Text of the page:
Social Change Workshop with Mayflower Primary School
Last week, we had the pleasure of welcoming children from Mayflower Primary School to Toynbee Hall for a Social Change workshop, having learnt about our history and the Matchgirls Strike of 1888 in a puppetry session delivered by our Resident Storyteller.
The children were given a tour of our newly restored historic building to learn about our past, our current work and about some of the individuals that feature in our historical exhibition. This is part of our heritage inspired learning programme, which aims to inspire the next generation of social reformers.
At school, the children had been learning about local social history, in particular looking at the Matchgirls Strike in 1888 – a series of strikes and industrial action by the women and teenage girls working at the Bryant & May match factory in Bow. This was supported by nineteenth century residents at Toynbee Hall who sent letters to the The Times newspaper in support of improved rights for the workers.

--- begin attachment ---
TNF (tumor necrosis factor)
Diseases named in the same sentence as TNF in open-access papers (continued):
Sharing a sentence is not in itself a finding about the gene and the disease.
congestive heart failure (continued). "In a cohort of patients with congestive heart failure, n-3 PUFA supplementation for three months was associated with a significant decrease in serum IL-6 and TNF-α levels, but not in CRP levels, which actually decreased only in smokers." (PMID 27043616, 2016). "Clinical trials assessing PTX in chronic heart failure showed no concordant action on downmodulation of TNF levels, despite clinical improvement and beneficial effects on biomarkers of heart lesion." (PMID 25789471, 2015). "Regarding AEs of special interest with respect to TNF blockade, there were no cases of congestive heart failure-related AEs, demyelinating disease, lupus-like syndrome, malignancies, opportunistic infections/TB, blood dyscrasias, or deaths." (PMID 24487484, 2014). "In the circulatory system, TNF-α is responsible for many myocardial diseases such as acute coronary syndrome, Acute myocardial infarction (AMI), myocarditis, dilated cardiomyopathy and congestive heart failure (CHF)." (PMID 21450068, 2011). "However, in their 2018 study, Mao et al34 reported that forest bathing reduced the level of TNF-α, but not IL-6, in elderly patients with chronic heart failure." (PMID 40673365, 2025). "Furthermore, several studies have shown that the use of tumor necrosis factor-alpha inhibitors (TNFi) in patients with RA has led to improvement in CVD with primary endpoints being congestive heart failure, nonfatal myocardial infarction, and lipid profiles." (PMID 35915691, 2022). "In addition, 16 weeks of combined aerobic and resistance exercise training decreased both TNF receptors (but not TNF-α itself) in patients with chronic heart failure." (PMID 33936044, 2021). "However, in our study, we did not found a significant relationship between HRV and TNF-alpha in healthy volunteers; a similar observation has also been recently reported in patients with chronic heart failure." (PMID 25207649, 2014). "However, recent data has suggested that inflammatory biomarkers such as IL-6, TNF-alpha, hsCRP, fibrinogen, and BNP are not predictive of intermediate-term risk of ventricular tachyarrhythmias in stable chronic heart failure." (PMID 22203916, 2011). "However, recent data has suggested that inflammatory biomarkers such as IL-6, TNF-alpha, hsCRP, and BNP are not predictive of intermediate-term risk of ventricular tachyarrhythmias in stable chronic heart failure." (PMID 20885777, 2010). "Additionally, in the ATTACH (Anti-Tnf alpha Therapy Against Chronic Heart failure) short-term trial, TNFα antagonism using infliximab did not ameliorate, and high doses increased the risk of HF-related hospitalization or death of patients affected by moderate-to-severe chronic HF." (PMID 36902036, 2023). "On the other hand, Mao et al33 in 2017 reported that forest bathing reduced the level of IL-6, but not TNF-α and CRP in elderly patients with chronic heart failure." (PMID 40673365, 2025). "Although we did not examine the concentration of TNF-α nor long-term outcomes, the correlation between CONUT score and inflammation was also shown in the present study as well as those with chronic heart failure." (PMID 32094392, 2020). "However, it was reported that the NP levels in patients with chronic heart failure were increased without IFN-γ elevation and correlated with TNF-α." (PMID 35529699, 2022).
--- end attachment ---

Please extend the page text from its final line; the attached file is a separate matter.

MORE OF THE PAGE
This was part of some wider work looking at six key children’s rights: to be safe, to be heard, to be healthy, to play, to learn and to be the best you can be. The pupils looked at how children back in 1888 would not have had these rights, and were forced into the workhouse where they experienced many health problems. The children collaborated with our Resident Volunteer Storyteller Sinead O’Brien to make a short film about the strikes using hand-made puppets.
This follows another project, Our Mark, which worked with Year 4 Children from Canon Barnett Primary to create original art at Toynbee Hall celebrating children’s rights.